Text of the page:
Coalition fights San Francisco bag ban
SAN FRANCISCO — As promised, the Save the Plastic Bag Coalition has filed a lawsuit against the city of San Francisco to invalidate its plastic bag ban.
The lawsuit contends that the city passed the ordinance despite its refusal to prepare an Environmental Impact Report, which is required by the California Supreme Court before a ban can be enacted if a city has more residents than the city of Manhattan Beach.
San Francisco has a population of over 805,000, approximately 24 times larger than Manhattan Beach's population of 33,000.
Further, the ordinance bans plastic bags at restaurants, which the coalition's counsel Stephen Joseph says violates a state statute. He said the California Retail Food Code pre-empts and prohibits city and county bans of plastic bags at restaurants.
Based on these two causes of action, the coalition seeks to invalidate the bag ban and have it repealed in its entirety.
San Francisco was the first city in the country to ban plastic bags at grocery stores and drug stores back in 2007. In February, city officials expanded the bag ban to restaurants, gift shops, hardware stores, boutiques and other retailers.
That legislation forces shoppers to pay 10 cents per paper bag, a profit that goes to the store. It is intended to go into effect for retail stores in October and food establishments in July 2013.
NextLife's blends target fast-food sector
BOCA RATON, FLA. — NextLife Enterprises LLC is partnering with supply chain management firm Havi Global Solutions to bring its post-consumer resins to the dinner table.
The partnership is aimed at bringing the materials — which include polypropylene, polystyrene, and polyethylene blends — to the quick-service restaurant and food-service markets.
The recycled resins can be used to make “basically anything” — from coffee cup lids to children's toys — and give companies a way to decrease their environmental impact in a tough economy, said NextLife CEO Ron Whaley in a phone interview.
Havi, based in Downers Grove, Ill., will work with key clients and educate them on the production and safety aspects of using post-consumer resins, according to a Feb. 27 news release.
The company works with several high-traffic restaurant chains, including McDonald's, Donatos Pizzeria LLC and Panda Express.
On average, NextLife's resins have a carbon footprint that is 70 percent smaller than virgin resins, Whaley said.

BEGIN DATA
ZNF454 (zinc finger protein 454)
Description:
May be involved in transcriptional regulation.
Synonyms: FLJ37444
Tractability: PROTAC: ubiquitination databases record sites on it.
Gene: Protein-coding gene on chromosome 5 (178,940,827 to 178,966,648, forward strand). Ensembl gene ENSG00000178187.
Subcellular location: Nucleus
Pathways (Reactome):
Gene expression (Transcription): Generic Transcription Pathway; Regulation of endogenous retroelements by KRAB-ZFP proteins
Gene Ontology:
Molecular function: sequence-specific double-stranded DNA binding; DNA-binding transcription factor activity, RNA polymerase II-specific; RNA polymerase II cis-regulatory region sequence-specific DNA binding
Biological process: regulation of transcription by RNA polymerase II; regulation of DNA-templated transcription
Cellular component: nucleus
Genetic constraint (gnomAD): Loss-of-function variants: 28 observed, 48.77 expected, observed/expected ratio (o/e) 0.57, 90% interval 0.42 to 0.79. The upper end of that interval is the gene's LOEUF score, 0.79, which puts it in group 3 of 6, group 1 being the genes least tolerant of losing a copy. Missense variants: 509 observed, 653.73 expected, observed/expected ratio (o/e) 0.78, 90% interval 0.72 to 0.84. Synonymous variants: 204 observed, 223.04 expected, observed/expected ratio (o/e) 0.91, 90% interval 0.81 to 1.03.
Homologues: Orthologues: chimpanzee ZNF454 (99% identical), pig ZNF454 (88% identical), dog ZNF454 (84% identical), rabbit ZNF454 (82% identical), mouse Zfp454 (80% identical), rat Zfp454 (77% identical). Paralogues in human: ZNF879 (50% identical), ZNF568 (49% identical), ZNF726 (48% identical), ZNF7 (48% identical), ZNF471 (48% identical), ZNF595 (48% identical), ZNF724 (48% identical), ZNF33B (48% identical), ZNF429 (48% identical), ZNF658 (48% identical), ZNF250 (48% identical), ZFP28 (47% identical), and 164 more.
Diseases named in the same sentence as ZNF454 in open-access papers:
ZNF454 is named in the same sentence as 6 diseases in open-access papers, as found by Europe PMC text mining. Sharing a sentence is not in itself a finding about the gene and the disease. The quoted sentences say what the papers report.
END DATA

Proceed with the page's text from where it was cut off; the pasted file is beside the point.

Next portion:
NextLife, based in Boca Raton, manufactures the resins at its Frankfort, Ky., plant.
TriMas buys packaging maker Arminak
BLOOMFIELD HILLS, MICH. — TriMas Corp. recently acquired packaging manufacturer Arminak and Associates LLC for $64 million. Arminak makes foamers, pumps, sprayers and other packaging for cosmetics, personal-care and household products.
In a deal that closed Feb. 24, TriMas purchased 70 percent of Arminak. The agreement gives TriMas the option to purchase the remaining 30 percent, according to a Feb. 27 news release.
Arminak, which is based in Azuka, Calif., is now part of TriMas' Reike Packaging Systems business. Arminak generated approximately $60 million in sales for the fiscal year ended Dec. 31, according to the release.
Rieke, based in Auburn, Ind., manufactures steel and plastic industrial and specialty closures. In August, it acquired Innovative Molding Inc. for $27 million.
TriMas, based in Bloomfield Hills, has six business segments: packaging, energy, aerospace and defense, engineered components, Cequent Asia Pacific and Cequent North America. They employ about 4,100 at more than 60 facilities in 15 countries.
TriMas reported net sales of $1.08 billion in 2011, an increase of 20.1 percent compared to 2010.
Silgan closing Breinigsville, Pa., plant
CHESTERFIELD, MO. — Silgan Plastics is shuttering a facility in Breinigsville, Pa., according to a document filed with the Pennsylvania Department of Labor and Industry.
The company said that the planned closure will affect 30 employees and will be completed on or before April 30. In the letter to the state, the company pointed to the cause as a restructuring of its manufacturing operations.
The company did not return calls seeking comment.
Silgan Plastics, which is based in Chesterfield, is a subsidiary of Silgan Holdings Inc. of Stamford, Conn.
According to its latest 8K filing, Silgan's “plastic container business continued to experience higher costs associated with resolving operational issues from recent restructuring activities, along with volatility in the resin market and a less favorable mix of sales.”
Silgan Plastics has 20 plants according to the filing.